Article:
MOYERS: In your introduction to the Tocqueville book that you edited … you … in that introduction you refer to his strong belief that the future of American life and liberty would depend upon an independent press. What do you think that de Tocqueville would think today about these giant media companies that are really in bed with power? For me, the best moments in the history of the American press have come when the press has stood independently of, of power and I’ve said that on your program before. But what do you think de Tocqueville would think about the state of our press today?
HEFFNER: I think he’d be as horrified as you so articulately express your horror. I think that the state of the press, the conglomeration … the conglomerates that we’re concerned about and the state of the judiciary, which he also emphasizes … he said, “We will maintain our independence; we will maintain democracy and freedom if we have a free and independent press and if we have an alert judiciary; a judiciary that can stand between the representatives of the people, the President of the United States and those Constitutional principles that we have spoken of.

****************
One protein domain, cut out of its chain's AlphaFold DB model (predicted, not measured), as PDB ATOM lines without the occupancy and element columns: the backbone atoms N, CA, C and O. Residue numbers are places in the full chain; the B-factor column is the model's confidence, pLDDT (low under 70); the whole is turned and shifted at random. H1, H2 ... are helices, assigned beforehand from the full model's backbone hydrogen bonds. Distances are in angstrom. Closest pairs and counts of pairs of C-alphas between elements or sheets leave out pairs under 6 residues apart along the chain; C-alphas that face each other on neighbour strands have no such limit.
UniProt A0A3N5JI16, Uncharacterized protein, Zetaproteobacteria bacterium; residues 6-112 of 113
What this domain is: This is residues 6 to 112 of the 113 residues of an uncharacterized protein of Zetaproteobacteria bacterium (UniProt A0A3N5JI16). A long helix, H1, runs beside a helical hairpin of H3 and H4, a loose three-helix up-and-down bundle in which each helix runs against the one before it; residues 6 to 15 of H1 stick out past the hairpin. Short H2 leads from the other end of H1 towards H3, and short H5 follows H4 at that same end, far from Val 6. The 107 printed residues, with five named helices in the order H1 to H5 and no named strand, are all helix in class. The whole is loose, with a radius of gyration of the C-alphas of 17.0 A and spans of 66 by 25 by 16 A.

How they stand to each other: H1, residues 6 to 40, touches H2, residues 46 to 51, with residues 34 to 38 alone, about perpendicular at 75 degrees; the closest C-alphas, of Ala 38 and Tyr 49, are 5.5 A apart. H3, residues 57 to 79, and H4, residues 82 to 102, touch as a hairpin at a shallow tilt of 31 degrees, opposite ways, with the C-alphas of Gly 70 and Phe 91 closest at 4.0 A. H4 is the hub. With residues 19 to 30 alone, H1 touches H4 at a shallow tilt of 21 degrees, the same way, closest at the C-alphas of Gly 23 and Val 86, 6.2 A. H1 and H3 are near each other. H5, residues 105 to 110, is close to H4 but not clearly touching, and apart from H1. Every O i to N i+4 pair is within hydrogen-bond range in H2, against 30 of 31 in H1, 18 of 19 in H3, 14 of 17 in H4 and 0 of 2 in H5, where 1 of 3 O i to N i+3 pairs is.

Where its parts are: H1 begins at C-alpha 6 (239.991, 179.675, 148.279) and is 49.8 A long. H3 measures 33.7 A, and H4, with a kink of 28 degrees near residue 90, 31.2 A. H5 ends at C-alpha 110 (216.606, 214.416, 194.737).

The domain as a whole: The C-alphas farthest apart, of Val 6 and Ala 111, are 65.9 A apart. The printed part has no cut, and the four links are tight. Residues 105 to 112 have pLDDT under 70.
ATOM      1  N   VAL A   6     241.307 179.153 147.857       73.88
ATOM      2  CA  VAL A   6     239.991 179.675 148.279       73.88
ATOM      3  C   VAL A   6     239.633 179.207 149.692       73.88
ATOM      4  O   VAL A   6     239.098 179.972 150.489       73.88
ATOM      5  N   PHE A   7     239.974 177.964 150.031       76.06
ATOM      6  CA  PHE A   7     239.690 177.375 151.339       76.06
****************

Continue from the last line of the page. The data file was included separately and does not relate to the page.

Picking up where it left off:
MOYERS: Interestingly, de Tocqueville thought the Presidency, when he was here in 1830 was too weak. He thought the national government was ineffective and would be unable to unite the, the forty states of the continent as he then … he called. He’d be astonished today, I think, at the power of the Presidency. Don’t you?
HEFFNER: I don’t think there’s any question but that was the major mistake that he made. The, the area … that he did not see carefully enough and fully enough … but I think that his concern for the tyranny of the majority; his concern for that has metamorphosed into the President as a symbol of majority will. When you can use all of the devices at your disposal; all of the public relations devices; all of the advertising devices. All of the spinning to create, I think, an inappropriate public opinion. That is what he would fear the most.